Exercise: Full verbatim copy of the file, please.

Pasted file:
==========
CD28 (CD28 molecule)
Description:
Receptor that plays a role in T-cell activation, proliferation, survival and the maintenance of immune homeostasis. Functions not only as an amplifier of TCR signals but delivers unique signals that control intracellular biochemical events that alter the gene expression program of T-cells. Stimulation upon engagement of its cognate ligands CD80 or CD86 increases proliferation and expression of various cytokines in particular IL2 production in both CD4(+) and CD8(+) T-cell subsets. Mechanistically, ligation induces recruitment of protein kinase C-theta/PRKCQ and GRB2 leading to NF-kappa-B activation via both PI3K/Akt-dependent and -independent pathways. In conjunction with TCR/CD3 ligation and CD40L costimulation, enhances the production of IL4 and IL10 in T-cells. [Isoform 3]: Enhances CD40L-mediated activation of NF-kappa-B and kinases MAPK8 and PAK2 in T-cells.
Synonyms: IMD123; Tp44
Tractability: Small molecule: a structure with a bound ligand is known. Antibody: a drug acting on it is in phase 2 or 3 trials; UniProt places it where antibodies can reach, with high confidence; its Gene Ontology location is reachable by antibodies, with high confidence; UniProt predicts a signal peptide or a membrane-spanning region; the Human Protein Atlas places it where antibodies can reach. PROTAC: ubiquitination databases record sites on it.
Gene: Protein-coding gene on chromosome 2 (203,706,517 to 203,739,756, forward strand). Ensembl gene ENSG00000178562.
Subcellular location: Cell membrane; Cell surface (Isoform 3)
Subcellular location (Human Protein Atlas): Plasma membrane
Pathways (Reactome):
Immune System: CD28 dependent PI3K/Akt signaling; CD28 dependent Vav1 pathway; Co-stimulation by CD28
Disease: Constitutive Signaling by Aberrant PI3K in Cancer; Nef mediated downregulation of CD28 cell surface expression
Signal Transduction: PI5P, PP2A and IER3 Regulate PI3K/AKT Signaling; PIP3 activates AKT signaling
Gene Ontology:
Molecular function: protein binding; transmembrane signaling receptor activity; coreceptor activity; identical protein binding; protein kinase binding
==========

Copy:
CD28 (CD28 molecule)
Description:
Receptor that plays a role in T-cell activation, proliferation, survival and the maintenance of immune homeostasis. Functions not only as an amplifier of TCR signals but delivers unique signals that control intracellular biochemical events that alter the gene expression program of T-cells. Stimulation upon engagement of its cognate ligands CD80 or CD86 increases proliferation and expression of various cytokines in particular IL2 production in both CD4(+) and CD8(+) T-cell subsets. Mechanistically, ligation induces recruitment of protein kinase C-theta/PRKCQ and GRB2 leading to NF-kappa-B activation via both PI3K/Akt-dependent and -independent pathways. In conjunction with TCR/CD3 ligation and CD40L costimulation, enhances the production of IL4 and IL10 in T-cells. [Isoform 3]: Enhances CD40L-mediated activation of NF-kappa-B and kinases MAPK8 and PAK2 in T-cells.
Synonyms: IMD123; Tp44
Tractability: Small molecule: a structure with a bound ligand is known. Antibody: a drug acting on it is in phase 2 or 3 trials; UniProt places it where antibodies can reach, with high confidence; its Gene Ontology location is reachable by antibodies, with high confidence; UniProt predicts a signal peptide or a membrane-spanning region; the Human Protein Atlas places it where antibodies can reach. PROTAC: ubiquitination databases record sites on it.
Gene: Protein-coding gene on chromosome 2 (203,706,517 to 203,739,756, forward strand). Ensembl gene ENSG00000178562.
Subcellular location: Cell membrane; Cell surface (Isoform 3)
Subcellular location (Human Protein Atlas): Plasma membrane
Pathways (Reactome):
Immune System: CD28 dependent PI3K/Akt signaling; CD28 dependent Vav1 pathway; Co-stimulation by CD28
Disease: Constitutive Signaling by Aberrant PI3K in Cancer; Nef mediated downregulation of CD28 cell surface expression
Signal Transduction: PI5P, PP2A and IER3 Regulate PI3K/AKT Signaling; PIP3 activates AKT signaling
Gene Ontology:
Molecular function: protein binding; transmembrane signaling receptor activity; coreceptor activity; identical protein binding; protein kinase binding